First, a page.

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IP Infrastructure Is Ready For The Challenge

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In this latest article, Tom Swan of system integrator dB Broadcast considers the extent to which IP / IT infrastructure is ready for all the challenges now and in the future.

Q: UK Systems Integrators have provided best-of-breed solutions in which the most suitable products have been provided from many different vendors. IP infrastructures are expected to enable the same best-of-breed approach and more easily, is this dB's experience to date?

With media organisations changing their deployment models to make increasing use of private and public cloud based solutions, that's a very broad question! If we focus in on a typical broadcast facility and the migration away from existing, industry specific, SDI and reference distribution infrastructure, the industry still doesn't have all of the standards in place that it needs to support an open stream exchange, control and architecture that meets all of the industry requirements. The situation is improving but we're not there yet.

Early IP based implementations that have been deployed are based on vendor specific solutions and have many non-IP aspects. Most broadcasters aren't interested in the level of vendor lock-in such solutions entail. That said, based upon the standards which are in place and becoming increasingly widely implemented, it is possible to architect a facility based on open standards and architecture today. dB Broadcast is doing just that.

What do manufacturers need to do to build client confidence in IP and IT networking for post, studios and OB live productions?

The major industry manufacturers need to move beyond the start of working together. There's also a skills perspective. This is a huge paradigm shift and with that a huge mind-set and skills shift for the industry. dB broadcast has been running extensive interoperability tests based on ST 2022-6 and -7 and the results have been good. We successfully exchanged streams between all the manufacturers taking part. Stream exchange was robust and reliable. We also ran a fairly extensive range of forensic tests. Some hardware performed better than others in response to things such as jitter and packet loss, but that is being addressed. We tested through network hardware from Cisco, Arista and Juniper, and all performed just fine. Manufacturer engagement was excellent. We're continuing this work into hybrid traditional broadcast reference and ST 2059 architectures.

Are we at the stage where a future proof facility can be installed using IP / IT infrastructure: one that can cope with all file formats and resolutions such as 4K, 8K and beyond?

A whole IP/IT facility today? No; by the end of the year, yes, I think we'll have most of the pieces, albeit with some interim compromises like a bit of 'old fashioned' reference floating around for example. For those requirements we know about, you can go a very long way to designing an extremely future proof facility today. It's worth noting that we're seeing some surprising new entrants from other sectors with great products that the media industry can make good use of. There are some areas where you're reliant on what left of Moore's law to do its magic to make things possible.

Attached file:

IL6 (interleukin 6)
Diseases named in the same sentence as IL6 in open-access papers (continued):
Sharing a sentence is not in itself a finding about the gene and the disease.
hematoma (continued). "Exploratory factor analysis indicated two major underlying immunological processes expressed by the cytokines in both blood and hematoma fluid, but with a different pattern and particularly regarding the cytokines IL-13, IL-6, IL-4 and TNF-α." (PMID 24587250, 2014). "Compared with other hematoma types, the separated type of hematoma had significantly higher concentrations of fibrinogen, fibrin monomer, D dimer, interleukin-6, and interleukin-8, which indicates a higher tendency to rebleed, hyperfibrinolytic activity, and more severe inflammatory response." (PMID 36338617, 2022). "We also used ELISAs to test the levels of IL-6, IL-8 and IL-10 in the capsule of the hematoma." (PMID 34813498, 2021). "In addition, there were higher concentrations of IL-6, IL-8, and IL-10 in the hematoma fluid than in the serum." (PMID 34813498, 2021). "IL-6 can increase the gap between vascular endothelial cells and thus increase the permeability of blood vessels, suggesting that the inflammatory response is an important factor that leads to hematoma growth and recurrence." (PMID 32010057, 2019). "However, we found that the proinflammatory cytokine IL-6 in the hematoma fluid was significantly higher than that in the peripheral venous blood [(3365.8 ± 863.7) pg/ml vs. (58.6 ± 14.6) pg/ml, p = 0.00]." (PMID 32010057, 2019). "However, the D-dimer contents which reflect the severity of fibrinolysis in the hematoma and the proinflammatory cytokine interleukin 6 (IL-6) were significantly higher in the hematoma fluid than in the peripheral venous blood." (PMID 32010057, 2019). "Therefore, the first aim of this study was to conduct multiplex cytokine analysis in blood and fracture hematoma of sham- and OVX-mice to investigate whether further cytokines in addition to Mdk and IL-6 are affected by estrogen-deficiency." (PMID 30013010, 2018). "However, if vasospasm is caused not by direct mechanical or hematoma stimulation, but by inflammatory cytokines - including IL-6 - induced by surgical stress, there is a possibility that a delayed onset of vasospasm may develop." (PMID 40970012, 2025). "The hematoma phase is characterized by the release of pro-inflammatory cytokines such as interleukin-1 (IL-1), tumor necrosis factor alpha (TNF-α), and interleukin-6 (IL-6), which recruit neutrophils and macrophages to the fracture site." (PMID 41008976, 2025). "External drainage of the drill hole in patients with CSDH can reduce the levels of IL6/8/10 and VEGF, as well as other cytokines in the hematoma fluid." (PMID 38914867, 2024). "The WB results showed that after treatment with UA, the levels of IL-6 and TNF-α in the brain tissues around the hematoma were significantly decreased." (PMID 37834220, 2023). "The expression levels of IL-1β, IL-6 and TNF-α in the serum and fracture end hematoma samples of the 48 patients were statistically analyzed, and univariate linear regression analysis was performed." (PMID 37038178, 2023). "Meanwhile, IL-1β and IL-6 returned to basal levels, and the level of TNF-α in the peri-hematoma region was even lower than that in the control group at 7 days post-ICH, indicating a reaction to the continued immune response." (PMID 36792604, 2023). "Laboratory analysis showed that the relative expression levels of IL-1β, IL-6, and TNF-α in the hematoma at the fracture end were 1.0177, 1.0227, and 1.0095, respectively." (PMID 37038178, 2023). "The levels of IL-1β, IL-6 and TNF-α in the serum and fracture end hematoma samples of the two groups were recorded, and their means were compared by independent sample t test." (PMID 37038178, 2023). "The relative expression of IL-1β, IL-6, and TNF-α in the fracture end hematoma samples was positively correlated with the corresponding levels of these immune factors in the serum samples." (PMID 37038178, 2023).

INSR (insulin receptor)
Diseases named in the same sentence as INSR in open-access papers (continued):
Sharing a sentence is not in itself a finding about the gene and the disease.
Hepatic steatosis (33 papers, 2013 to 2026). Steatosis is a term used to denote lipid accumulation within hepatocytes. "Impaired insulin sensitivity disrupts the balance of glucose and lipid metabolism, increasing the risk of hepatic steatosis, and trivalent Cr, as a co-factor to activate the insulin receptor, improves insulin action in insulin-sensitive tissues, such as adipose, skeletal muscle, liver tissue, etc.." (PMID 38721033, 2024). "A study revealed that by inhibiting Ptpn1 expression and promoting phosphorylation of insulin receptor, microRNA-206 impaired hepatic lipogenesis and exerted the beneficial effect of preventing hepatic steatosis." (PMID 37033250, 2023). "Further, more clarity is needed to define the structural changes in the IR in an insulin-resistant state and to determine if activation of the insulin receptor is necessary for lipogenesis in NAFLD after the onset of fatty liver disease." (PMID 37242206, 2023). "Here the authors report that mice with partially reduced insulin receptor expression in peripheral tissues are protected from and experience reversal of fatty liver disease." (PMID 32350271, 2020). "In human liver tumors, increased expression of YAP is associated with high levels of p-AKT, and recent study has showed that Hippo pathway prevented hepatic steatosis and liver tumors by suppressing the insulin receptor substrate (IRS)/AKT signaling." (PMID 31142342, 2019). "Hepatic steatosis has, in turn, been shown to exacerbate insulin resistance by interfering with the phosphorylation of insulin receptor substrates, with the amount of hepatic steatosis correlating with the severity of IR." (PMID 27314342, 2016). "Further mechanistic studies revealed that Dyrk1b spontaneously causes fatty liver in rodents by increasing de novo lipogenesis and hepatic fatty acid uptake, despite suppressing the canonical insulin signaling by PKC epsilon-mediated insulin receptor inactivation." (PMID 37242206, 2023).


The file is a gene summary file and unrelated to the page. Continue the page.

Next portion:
HDR HFR 4K editing is a non-trivial processing task. In this case, file storage and movement is fine (we've architected multi-petabyte scale storage, capable of moving files over SMB at many 100s of megabytes/second). It's the processing that is still pretty hardcore. Providing a good editing experience with complex timelines at a reasonable cost on COTS (commercial off the shelf) hardware will take a little (but not much) longer to get there.

If you look at SDI replacement, sure, it's no big deal to put in hardware that scales to >1500 10GbE ports and can support 10, 25, 40 and 100Gbps data rates, thousands of multicast groups and has excellent resilience characteristics. This will support all current known standards and should be good for some future ones that have yet to emerge! Then there's the coding and exchange of the media streams. The stream coding standards are in flux but this isn't so bad as they are variations around essentially the same set of technologies. Vendors know this and are releasing products which can be modified. But there's a big skills and organisational shift here. We can design and deploy such facilities but broadcasters need to start skilling up to support this exciting new infrastructure.

In a future article, Tom Swan explains how dB Broadcast keeps abreast of all the changes as the market transitions...


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In this latest article, Tom Swan of system integrator dB Broadcast considers the extent to which IP / IT infrastructure is ready for all the challenge